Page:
German MPs vote for troop withdrawal from Turkish Incirlik base after visitation row with Ankara
461 out of 569 lawmakers in the Bundestag (the German parliament) voted on Wednesday to transfer soldiers and equipment from Incirlik to a new site near Al-Azraq, Jordan.
The decision to pull out of Incirlik Air Base came after the refusal by Turkish authorities to allow members of the Bundestag to visit the base. It is said to be linked to Berlin’s refusal to extradite several Turkish army officers accused of involvement in last year’s attempted coup.
“The Bundeswehr is a parliamentary army, which is subject to control of the Bundestag,” read the official statement from lawmakers.
In order to carry out its constitutional duties effectively, the statement said, it must be possible for MPs to visit the troops where they are stationed.
“Visitation rights are non-negotiable for us,” said the CDU’s Henning Otte.
Over the next few weeks, the approximately 280 German troops as well as six Tornado jets and tanker aircraft stationed at Incirlik will make their way to Jordan.The contingent at Incirlik was deployed to the base in response to the Paris terrorist attacks in December 2015.
Since Germany is part of the US-led coalition fighting Islamic State (IS, formerly ISIS/ISIL) in Syria and Jordan, the Bundeswehr is suspending its operations for two months.
The Left Party and the Greens supported the withdrawal from Turkey but also favored a wider withdrawal from the Middle East, with Left politician Gregor Gysi accusing the federal government of being a “war party.” Gysi also said that reconnaissance photos taken by German planes were being passed on by the Americans to the Turkish government, who in turn used them to identify and bomb Kurdish positions. Instead, Gysi argued, Germany should play a purely mediatory role in the Middle East.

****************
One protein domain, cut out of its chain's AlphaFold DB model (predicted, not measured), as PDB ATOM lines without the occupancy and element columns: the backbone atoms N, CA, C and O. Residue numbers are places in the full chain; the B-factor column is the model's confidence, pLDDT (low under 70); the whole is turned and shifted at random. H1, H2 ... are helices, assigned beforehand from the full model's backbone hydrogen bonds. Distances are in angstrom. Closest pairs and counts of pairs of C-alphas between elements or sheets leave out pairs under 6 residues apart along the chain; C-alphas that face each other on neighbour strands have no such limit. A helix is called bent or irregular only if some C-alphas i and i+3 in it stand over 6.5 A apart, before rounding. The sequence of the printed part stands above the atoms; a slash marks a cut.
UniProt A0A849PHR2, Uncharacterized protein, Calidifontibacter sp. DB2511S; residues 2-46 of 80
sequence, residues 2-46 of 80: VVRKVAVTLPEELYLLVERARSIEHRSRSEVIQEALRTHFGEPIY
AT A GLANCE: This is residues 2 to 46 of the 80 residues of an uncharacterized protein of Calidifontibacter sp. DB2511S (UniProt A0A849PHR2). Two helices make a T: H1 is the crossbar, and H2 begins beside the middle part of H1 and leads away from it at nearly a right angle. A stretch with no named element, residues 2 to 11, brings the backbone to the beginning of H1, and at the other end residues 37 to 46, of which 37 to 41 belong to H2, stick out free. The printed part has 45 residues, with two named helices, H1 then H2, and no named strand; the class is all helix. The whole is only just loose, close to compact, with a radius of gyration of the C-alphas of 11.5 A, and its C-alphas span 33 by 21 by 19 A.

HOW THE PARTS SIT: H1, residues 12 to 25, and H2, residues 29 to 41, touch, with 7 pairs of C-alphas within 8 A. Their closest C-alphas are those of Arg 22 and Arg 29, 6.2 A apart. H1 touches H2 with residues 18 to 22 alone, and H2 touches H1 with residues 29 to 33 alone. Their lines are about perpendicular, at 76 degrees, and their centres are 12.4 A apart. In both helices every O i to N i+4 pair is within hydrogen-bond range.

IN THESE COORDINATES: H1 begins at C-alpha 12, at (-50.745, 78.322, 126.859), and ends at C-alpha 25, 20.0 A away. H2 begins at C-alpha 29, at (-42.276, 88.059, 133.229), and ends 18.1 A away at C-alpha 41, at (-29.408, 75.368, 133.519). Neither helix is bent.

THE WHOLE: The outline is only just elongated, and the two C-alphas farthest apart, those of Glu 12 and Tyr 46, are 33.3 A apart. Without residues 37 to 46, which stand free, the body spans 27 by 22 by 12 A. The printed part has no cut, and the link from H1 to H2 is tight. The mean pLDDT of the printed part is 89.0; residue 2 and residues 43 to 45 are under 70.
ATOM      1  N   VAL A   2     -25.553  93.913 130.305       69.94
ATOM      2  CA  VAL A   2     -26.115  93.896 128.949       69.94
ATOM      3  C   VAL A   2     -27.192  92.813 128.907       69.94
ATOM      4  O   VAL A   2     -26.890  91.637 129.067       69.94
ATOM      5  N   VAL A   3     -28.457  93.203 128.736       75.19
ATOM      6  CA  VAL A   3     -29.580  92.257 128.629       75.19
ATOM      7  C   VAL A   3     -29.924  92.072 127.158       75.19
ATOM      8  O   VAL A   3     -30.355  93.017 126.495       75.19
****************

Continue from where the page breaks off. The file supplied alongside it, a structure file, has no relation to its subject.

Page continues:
However, the Left and the Green proposal was denied by 460 to 109 votes on the recommendation of the Foreign Affairs Committee.
Germany started to look for a possible replacement for Turkey’s Incirlik Air Base as already strained relations between the two countries deteriorated sharply mid-May, when Ankara blocked a scheduled meeting of German MPs with troops stationed at the base.
The decision came after Berlin granted asylum to a number of Turkish nationals, who were accused by Ankara of being part of the botched coup in the country in July 2016. Those concerned reportedly hold diplomatic passports and were stationed in NATO facilities in Germany at the time of the attempted coup.
Turkey made a similar move last year, also preventing a delegation of lawmakers from visiting the base, following the German parliament's decision to brand the Ottoman Empire's massacre of Armenians in the early 20th century as genocide. Ankara firmly denies that any genocide took place.
Germany has also criticized Turkey’s crackdown on alleged anti-government activists in the wake of the failed military coup. Over 50,000 people – suspected of being sympathizers of US-based cleric Fethullah Gulen whom Ankara accused of masterminding the coup plot – were arrested and some 150,000 officials were fired or suspended, including soldiers, police officers, teachers and public servants.
Ankara also targeted journalists, academicians, judges and other key figures in the country in what Germany sees as a major shift away from democracy.